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Sunday Salon: March 5, 2017

My life in books:
It's been a slow two weeks of reading! Since my last Sunday Salon that talked about books I've read the following books:
  • Project-Based Learning Starter Kit by the Buck Institute for Education (for work so I am not reviewing it)
  • My Sister Rosa by Justine Larbalestier
  • Wilde Lake by Laura Lippman--this is a review request so the review will be posted March 9.
For the first time in years I am participating in some book challenges. Here's what I managed to do in the past month or so:
  • Read Your Own Damn Books--My goal is to read 25 books from my TBR shelves this year. So far I've read 11 so I am doing really well on this one.
  • Travel the World in Books--The idea is to read books set in as many countries as possible. This is something I always try to do, but this year I have a place to post my reviews instead of just me noticing it. So far this year I've read books set in Canada, China/Hong Kong, India, and Zimbabwe.
  • Literary Escapes--Similar to the previous challenge, this one tracks the US states. Since January 1 I've read books set in Alabama, Hawai'i, Maryland, Massachusetts, Mississippi, New York, Ohio, and Tennessee. The real question is, why are so many books set in New York?!
  • Read all of the ALA YA Award Winners--Out of the 9 categories, I've done three, but I feel like it's cheating since one book won three categories. :-)

My life outside books:

Last week I attended a wonderful workshop called Safe Schools. It was put on by three local groups and aimed at making schools safer for our LGBTQ+ students/community. Ironically, it was the day after Trump rescinded the guidelines for transgender youth in schools. The adults in charge were wonderful, explaining the issues and terms clearly and engaging the teachers and administrators in meaningful discussions and activities. But the most powerful part of the day was the student panel. The students were high school students from our school district, both allies and members of the LGBTQ+ community, and they spoke about their experiences, barriers to their comfort and safety, things the schools are doing well, and suggestions. They were an articulate bunch of young adults! And boy did I learn a lot.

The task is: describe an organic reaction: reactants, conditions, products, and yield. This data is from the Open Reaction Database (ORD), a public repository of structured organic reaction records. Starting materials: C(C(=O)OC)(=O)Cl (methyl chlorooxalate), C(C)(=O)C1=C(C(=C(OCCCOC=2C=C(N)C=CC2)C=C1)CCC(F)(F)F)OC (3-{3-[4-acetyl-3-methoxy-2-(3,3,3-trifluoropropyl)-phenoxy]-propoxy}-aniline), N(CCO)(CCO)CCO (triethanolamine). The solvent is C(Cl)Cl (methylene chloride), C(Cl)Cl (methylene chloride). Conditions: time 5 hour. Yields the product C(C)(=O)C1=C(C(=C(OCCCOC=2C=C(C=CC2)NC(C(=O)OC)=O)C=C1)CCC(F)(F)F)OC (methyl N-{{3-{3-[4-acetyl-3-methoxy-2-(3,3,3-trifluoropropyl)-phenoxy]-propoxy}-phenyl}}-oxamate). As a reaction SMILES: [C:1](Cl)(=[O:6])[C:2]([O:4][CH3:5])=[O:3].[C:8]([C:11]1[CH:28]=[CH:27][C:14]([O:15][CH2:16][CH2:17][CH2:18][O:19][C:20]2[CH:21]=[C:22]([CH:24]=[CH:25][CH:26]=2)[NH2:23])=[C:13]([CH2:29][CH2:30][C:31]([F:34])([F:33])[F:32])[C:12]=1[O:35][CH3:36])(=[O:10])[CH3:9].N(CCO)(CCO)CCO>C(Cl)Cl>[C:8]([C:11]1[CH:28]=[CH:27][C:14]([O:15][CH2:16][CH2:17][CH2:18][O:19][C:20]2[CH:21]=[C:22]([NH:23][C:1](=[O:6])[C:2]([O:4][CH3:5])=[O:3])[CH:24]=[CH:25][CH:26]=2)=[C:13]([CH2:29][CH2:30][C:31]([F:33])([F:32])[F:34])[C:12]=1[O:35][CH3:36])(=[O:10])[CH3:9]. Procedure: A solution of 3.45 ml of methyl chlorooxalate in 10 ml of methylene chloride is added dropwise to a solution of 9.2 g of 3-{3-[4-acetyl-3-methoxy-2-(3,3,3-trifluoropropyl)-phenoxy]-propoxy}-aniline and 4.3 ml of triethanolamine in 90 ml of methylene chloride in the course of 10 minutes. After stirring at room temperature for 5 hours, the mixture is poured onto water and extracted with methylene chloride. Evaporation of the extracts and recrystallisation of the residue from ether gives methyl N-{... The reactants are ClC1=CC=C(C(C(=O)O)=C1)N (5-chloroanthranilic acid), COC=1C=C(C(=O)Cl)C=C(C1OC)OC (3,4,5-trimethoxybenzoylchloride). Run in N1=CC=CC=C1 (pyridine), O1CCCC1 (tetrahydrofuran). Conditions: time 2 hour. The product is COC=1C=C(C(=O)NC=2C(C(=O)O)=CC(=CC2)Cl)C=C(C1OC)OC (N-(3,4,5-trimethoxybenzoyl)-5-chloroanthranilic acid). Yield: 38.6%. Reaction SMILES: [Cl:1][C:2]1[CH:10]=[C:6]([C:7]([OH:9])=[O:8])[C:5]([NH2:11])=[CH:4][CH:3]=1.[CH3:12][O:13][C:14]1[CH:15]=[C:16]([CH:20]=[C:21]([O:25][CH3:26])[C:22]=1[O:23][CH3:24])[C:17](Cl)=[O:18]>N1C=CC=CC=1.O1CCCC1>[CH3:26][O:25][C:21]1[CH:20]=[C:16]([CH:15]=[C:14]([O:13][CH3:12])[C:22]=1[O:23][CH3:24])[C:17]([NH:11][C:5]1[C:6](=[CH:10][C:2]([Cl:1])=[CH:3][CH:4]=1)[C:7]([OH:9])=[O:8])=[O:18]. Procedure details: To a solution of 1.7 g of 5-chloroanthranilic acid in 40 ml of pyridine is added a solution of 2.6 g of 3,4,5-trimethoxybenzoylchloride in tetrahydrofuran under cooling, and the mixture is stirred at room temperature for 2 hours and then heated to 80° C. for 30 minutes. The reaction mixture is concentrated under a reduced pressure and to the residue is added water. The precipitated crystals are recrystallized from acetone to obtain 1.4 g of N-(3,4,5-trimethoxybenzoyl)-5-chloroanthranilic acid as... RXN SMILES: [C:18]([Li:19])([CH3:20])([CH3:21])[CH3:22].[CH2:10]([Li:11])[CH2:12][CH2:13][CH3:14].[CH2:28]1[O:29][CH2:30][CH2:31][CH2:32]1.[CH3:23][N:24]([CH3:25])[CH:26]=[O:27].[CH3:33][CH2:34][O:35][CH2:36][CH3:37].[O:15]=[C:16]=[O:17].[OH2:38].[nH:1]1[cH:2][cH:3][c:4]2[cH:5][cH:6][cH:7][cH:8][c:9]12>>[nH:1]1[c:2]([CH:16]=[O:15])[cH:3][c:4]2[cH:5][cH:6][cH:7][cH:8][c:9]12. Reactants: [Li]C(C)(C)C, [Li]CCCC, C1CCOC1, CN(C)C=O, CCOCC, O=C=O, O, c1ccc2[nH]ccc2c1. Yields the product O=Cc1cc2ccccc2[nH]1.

I finished "Stranger Things" and am glad I watched it, however, I am not sure if in October I'll watch season 2. I also finally watched "13th," which was a fabulous documentary about civil rights in the US since the 13th amendment passed officially barring slavery (but unofficially, not really). Another powerful documentary that I found time for is The White Helmets, which won an Oscar and boy did it deserve it! It's only about 45 minutes long, but so powerful and educational. I also watched "Manchester By the Sea," which I thought it was pretty good, especially the characters.

Flooding. Bring rain to southern California and we flood. Our roads are not built for rain and apparently neither is a my office at work. About 12 of us work in the basement (not exactly the nicest working conditions on a good day) and over the four-day weekend the lashing rain flooded the basement so now we are office-less. I've been working from home, finding empty conference rooms, and working out at various school sites, but it's quite unsettling and discombobulating. And now we're worried about mold even though the environmental reports say there isn't any. It sure stinks though. Good times!

For the past few days I've been up in Sacramento at the California Council for the Social Studies annual conference. I've attended many good sessions and feel like I've caught up on my sleep (even though my initial flights were cancelled, thank you United, and I had to get up at 4:00am to catch an early flight). The best part was when I walked into the exhibit hall and ran into two of my former colleagues! They are great guys and I had no idea they were going to be here so that was really fun.

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